Gay dating sim game
is an unabashedly queer game, but not performatively so; it's far more interested in being than announcing.
Some of the dads have had relationships with women before, some with men, but there's no agonizing about their sexual orientation and no more mention of it than there would be in a traditionally heterosexual romance.
You meet six other dads who just happen to live in the same suburban cul-de-sac, and with a little help from a Facebook analogue called Dadbook, the dating begins.
The result is something as sincere and funny as it is heart-rending, a self-aware, deeply humanistic game whose witty script makes even the most groan-worthy dad puns seem to sparkle.
You can try to impress the music nerd or the academic with knowledge you don't have, but chances are your fakery will fall flat.
You might think that the best way to win points with a standoffish dad is through sarcasm; once you learn his backstory, however, you find that what he really wants is kindness.
They simply follow their hearts, and any obstacles they face are a result of emotional and personal complications, not struggles with their identities.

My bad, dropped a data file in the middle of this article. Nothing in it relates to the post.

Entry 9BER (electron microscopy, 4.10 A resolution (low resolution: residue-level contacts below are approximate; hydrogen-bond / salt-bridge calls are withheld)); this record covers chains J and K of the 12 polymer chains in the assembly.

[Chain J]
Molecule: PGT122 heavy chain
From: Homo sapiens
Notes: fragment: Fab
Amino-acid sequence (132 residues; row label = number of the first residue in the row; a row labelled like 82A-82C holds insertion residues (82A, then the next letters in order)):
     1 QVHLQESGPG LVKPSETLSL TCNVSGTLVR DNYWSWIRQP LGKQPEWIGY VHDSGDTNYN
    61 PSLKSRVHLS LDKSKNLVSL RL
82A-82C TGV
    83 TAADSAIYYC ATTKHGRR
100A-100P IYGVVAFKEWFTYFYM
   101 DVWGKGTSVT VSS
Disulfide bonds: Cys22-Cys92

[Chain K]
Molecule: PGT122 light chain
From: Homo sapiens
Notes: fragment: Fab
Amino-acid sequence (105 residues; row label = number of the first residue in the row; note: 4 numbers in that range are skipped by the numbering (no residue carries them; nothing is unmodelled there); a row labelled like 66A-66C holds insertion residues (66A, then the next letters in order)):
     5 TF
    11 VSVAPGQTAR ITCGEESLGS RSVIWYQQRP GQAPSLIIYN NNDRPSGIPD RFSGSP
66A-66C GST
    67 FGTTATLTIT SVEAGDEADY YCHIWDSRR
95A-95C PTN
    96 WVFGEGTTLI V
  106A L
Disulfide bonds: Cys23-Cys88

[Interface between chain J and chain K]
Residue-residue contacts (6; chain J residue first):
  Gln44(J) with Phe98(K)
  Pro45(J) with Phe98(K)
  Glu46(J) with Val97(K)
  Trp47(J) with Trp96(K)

“We were determined to not make any of the dads' individual paths their sexuality or have their sexuality be their defining trait," Gray says.
“The argument ‘oh, I don’t know if it’s going to sell’ isn’t going to fly anymore," Gray says.“A lot of times with dating sims it’s a matter of getting a read on the character’s personality and telling them exactly what they want to hear,” Gray says.“That's a really frustrating way to play a game.”, though, encourages players not to think about romance as a game at all.“The most moving [feedback] comes from people who are trans or nonbinary people feeling really included in this experience,” Gray says.“Someone actually messaged me today and said that this game encouraged them to come out as non-binary to their parents.